Peruse the publicly available security clearance denial decisions at the Departments of Defense or Energy and one quickly notices a pattern: case after case where applicants failed to produce sufficient evidence to support their claims.

Most of those cases fall under Guideline F – the financial considerations criteria – and a great many could have been prevented by simply keeping better or more organized records. But other case types are also impacted by poor record-keeping and disorganization, including: applicants who can’t locate vital records pertaining to completion of substance abuse treatment; applicants who failed to obtain paperwork pertaining to a contested prior job termination; and applicants whose evidence of other mitigating factors simply disappears.

For some fortunate applicants, the problem is fixable with merely a phone call to a prior treatment provider or a trip to the local courthouse clerk. Yet those who aren’t as fortunate pay a painful price for their poor record-keeping habits or disorganization. Without documentary evidence to support a defense, applicants often fail to meet their burden of proof in demonstrating that the grant or continuance of a security clearance is clearly consistent with the interests of national security. The result is the loss of one’s career and livelihood.

Organized chaos…or just plain chaos?

Personally, I’ve always had a difficult time understanding disorganization; I can’t live with clutter and have minimalist tendencies. I also keep scrupulous records of important transactions and activities – all digitized and organized, of course.

Nonetheless, I also recognize that some people seemingly can’t live without clutter – either because they have other priorities or a different outlook on physical “stuff” (for an extreme version of the latter, check out the TV show “Hoarders”) – and some of those same people can still stay “organized” even if in organized chaos.

The problems begin when that organized chaos or poor record-keeping snowballs into sheer disorganization, which then often leads to, for example, bills not being paid, tax returns not being timely filed, or critical records being buried in piles of extraneous paper, never to be found again.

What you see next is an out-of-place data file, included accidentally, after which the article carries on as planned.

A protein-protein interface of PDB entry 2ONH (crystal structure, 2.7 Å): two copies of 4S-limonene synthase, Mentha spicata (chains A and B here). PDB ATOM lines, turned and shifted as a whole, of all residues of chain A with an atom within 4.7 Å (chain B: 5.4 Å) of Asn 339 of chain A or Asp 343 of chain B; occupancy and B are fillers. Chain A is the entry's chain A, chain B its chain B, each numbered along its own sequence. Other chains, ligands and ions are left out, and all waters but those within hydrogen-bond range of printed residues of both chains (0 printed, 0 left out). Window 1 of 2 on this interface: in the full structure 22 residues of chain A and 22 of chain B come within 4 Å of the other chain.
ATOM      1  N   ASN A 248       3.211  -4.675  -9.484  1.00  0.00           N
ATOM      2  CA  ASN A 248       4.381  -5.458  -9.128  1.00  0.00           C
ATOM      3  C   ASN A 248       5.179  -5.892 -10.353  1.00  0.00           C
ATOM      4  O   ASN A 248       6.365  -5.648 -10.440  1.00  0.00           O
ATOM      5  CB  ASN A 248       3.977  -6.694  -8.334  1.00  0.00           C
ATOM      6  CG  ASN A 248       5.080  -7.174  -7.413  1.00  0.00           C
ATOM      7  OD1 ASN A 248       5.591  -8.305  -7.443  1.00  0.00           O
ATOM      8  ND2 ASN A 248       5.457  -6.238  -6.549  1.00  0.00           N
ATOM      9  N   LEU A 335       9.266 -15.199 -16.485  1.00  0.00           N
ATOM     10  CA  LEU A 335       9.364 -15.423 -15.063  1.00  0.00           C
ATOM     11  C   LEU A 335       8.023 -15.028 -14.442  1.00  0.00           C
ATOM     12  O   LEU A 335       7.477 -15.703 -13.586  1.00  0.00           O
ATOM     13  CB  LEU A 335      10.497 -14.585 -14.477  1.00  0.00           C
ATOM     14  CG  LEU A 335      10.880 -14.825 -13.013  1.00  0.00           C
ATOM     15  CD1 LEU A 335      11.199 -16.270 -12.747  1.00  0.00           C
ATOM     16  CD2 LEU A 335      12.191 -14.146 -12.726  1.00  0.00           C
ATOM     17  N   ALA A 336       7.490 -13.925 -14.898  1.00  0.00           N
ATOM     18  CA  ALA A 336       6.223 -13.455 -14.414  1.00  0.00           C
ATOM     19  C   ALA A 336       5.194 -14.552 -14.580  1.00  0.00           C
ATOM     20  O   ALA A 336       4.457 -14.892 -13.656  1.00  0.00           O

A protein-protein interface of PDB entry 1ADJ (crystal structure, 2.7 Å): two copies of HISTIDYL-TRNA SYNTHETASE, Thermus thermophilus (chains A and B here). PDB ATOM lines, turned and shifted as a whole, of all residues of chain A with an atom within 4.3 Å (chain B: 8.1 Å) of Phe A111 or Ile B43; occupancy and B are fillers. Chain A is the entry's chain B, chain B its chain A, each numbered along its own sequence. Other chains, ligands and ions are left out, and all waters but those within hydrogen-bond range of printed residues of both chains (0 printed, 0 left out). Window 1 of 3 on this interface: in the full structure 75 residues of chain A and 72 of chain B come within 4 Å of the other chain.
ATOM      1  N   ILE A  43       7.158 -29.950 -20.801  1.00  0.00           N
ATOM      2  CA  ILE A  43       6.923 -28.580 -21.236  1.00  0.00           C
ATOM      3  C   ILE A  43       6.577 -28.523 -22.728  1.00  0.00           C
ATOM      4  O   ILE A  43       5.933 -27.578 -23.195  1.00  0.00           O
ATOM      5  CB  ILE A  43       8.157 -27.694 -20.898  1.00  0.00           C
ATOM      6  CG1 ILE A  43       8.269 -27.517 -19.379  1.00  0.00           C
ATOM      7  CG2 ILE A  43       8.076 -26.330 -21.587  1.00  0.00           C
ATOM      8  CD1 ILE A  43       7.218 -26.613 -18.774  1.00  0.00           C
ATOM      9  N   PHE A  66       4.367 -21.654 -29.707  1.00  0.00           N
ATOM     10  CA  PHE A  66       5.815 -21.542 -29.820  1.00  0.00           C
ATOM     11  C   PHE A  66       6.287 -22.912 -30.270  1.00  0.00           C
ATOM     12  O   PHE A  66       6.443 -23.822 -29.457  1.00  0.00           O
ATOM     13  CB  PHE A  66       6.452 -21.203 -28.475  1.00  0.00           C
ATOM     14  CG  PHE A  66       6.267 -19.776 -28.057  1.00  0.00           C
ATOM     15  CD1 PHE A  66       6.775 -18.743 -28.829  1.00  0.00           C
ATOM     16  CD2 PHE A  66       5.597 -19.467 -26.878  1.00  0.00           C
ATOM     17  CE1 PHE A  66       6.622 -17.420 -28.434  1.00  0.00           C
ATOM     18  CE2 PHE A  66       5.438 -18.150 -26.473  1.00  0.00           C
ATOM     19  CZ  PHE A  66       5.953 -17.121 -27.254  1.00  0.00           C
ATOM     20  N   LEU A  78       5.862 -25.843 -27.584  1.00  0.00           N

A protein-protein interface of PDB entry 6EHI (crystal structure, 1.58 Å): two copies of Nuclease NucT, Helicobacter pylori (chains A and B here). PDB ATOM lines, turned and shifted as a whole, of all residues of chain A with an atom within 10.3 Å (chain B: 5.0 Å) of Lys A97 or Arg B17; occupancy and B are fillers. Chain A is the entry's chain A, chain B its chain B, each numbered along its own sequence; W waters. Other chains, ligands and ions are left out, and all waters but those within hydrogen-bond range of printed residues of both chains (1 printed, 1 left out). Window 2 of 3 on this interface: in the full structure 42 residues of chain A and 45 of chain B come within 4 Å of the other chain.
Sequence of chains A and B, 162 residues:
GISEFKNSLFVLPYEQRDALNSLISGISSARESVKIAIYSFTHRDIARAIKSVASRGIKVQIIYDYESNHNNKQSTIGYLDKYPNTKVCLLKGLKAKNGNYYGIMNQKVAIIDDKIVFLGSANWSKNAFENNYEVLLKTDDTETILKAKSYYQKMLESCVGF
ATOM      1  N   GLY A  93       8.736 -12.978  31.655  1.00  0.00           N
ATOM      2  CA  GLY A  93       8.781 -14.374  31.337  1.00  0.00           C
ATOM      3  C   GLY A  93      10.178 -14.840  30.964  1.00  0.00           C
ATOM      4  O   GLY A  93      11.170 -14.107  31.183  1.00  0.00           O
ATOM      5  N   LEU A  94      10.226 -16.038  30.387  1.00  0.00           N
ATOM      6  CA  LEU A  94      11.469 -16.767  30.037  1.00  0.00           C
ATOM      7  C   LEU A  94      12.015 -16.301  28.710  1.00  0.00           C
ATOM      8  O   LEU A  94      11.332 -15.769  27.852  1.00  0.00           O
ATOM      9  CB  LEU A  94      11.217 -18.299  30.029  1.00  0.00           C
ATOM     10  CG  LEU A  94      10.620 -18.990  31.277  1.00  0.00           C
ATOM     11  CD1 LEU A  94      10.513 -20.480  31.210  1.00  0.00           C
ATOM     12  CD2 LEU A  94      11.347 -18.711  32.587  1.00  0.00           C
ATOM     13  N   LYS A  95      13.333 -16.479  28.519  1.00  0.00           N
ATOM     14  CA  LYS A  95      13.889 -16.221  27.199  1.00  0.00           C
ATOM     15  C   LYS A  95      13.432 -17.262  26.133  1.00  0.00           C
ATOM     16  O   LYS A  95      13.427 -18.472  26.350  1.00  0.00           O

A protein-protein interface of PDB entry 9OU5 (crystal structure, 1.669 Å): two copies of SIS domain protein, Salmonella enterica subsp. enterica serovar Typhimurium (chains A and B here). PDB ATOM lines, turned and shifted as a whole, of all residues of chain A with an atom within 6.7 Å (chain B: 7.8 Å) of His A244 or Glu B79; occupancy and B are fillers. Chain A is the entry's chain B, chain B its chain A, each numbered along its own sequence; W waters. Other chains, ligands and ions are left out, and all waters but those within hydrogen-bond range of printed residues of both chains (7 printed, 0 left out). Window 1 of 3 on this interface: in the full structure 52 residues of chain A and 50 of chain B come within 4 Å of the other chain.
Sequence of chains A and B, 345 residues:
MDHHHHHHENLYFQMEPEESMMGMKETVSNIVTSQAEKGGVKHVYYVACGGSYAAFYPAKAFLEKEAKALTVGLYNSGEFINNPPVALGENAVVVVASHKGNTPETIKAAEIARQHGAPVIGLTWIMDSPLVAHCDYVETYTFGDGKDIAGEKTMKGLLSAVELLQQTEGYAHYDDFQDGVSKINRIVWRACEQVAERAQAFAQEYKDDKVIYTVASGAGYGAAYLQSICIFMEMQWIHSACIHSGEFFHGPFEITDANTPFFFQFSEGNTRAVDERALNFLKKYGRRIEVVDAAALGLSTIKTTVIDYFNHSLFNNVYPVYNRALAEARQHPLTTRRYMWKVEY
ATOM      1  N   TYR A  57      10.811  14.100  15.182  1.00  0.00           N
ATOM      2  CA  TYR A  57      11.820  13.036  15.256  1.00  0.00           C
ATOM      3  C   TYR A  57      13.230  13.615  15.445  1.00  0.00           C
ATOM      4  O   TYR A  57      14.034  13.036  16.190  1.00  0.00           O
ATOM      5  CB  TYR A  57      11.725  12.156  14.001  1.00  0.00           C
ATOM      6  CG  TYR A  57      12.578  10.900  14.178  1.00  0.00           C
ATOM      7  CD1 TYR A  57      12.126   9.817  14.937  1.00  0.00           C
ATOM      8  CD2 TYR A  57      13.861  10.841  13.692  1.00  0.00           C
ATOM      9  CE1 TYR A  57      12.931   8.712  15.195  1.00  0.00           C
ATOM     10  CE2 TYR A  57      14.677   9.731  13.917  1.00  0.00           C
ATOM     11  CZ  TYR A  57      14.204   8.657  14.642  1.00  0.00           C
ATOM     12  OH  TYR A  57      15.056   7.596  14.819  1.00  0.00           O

Don’t let messiness make you a security clearance statistic

If any of this sounds familiar, one need only read a few DoD or DOE decisions to recognize the writing on the wall. Smart security clearance holders take proactive steps to avoid becoming a statistic in such situations. Here, that could include: purchasing a scanner and external hard drive to digitize important records for posterity; calendaring-in important dates like Tax Day, appointments with a probation officer, or Alcoholics Anonymous meetings; and automating bill payments so as to not incur late fees or collections activity.

Everyone’s personal situation is different, but the extent to which disorganization and poor record-keeping impact security clearances is both astounding and avoidable. It is always easier to prevent a problem than react to one.


This article is intended as general information only and should not be construed as legal advice. Consult an attorney regarding your specific situation. 

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Security Clearance Attorney Sean M. Bigley represents clients worldwide in security clearance denials and revocations. He is a former investigator for the U.S. Office of Personnel Management. For more information, please visit